By contrast, I have a pretty serious investment in my femininity — my fandoms, with the exception of Adorno fandom, can all be described as being part of “women’s culture,” and I glaze over quickly in the face of geek hierarchies that have no room for my Daria fanfiction. I guess in this way I do use my academic credentials (in a rhetorical sense, not meaning diplomas and such) in just the way you suspect scholar fans of doing — “I’m just literalizing general tendencies of culture, not buying into MTV culture,” I’d have scoffed at one point. Of course, these days, I’m pretty sure that MTV’s one of the more promising institutions of intellectual inquiry. (Perhaps I should note that I’m currently putting together the syllabus for a documentary course this winter, and MTV will dominate it, having rightfully garnered so many awards in the genre over the last few decades, as well as the bulk of my attention in the years 1997-2002.)

Back to you. Your deconstructionist take on the cultish and the fannish is intriguing, and certainly of use for my project. After all, I will open said project with a discussion of Noel Alumit’s Letters to Montgomery Clift, in which the protagonist prefers to send his prayers to the movie star, rather than praying to saints or dead relatives, as his aunt encourages him to do. Later, I’ll be looking at Kim Deitch’s Alias the Cat!, which contains an extended meditation on cult formation and stuffed cat fandom. I’ll even be looking at Felicia Day’s The Guild, which is built around the “cathedral-like” world of Warcraft. And so your insistence on parsing the religious from the cultish from the fannish, at least in concept, will help me to remain attentive to these dynamics as they inform my own devotional characterization of a series of fan protagonists.

And finally, can I thank you for this:

“[this book] is not a call for greater ‘accessibility’ or for the jettisoning of ‘jargon.’ Instead it is a call for impassioned thought rather than the parroting of academic discursive mantras.”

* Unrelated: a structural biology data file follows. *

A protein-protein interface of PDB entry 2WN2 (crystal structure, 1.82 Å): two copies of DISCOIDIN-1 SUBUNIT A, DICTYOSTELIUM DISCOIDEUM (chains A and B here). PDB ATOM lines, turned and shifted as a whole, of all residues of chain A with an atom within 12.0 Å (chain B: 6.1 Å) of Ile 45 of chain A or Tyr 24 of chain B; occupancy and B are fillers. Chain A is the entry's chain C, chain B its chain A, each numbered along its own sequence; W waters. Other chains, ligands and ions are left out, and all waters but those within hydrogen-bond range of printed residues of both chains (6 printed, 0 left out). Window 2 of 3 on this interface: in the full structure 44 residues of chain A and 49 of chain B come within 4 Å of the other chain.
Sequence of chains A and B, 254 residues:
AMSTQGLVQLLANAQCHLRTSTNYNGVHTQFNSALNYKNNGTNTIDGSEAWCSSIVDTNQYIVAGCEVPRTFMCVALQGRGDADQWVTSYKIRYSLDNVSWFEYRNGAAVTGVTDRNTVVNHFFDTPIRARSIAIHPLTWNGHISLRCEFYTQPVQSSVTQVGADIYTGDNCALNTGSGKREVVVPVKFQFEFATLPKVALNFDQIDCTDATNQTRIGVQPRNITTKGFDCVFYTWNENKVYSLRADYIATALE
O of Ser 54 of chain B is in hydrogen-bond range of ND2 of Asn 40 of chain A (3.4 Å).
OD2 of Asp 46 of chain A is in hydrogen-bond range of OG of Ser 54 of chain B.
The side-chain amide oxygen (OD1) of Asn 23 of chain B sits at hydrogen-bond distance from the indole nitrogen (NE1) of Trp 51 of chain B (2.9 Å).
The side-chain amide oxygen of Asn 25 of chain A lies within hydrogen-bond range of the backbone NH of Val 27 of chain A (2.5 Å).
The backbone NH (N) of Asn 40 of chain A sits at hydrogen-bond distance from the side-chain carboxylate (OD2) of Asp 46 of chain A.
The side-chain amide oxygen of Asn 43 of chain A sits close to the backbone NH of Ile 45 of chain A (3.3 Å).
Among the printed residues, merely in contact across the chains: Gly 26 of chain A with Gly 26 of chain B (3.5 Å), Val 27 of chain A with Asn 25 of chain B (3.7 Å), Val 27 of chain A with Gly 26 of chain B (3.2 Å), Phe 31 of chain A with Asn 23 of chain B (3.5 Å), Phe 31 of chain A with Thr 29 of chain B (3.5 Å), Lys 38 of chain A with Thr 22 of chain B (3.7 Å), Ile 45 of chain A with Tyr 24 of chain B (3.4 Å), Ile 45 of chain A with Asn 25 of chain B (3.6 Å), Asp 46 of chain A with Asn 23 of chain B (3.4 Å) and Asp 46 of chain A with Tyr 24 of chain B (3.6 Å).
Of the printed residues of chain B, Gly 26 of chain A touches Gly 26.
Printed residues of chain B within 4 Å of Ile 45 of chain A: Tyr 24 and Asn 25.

I’m going to assume that a more theorized version of accessibility, one which retains its disability-related valence, rather than reproducing Jon Stewart’s monolithic mode of mansplainy “common sense,” would in fact be of interest to you, as your project tries to get closer and closer to taking into account the social world of fandom as one inhabited by plenty of people with disabilities. Indeed, the reflexivity you call for in academia, to reflect on our own exclusionary practices, must take on the academy’s inaccessibility, not because it houses discipline-specific vocabularies, but because it operates according to ableist (as well as other untheorized) assumptions about who’s welcome and who’s qualified. The accusation of ‘jargon’ is merely a distraction from this more salient inaccessibility, currently being negotiated to limited effect in both academia and fandom. I hope these debates will serve as a site where academia can indeed learn from fandom, which, if nothing else, has regulatory mechanisms in place for calling attention to injustices that have occurred within its purview. You say that you “call for academic commitment which is modelled on fan commitment.” In which case, we should make sure that Benjamin Nugent doesn’t provide our model of fan commitment, and that, instead, we find a way to infuse the attentiveness and range of metafandom with the ideological savviness of Adorno, as admired by his fangirls and fanboys.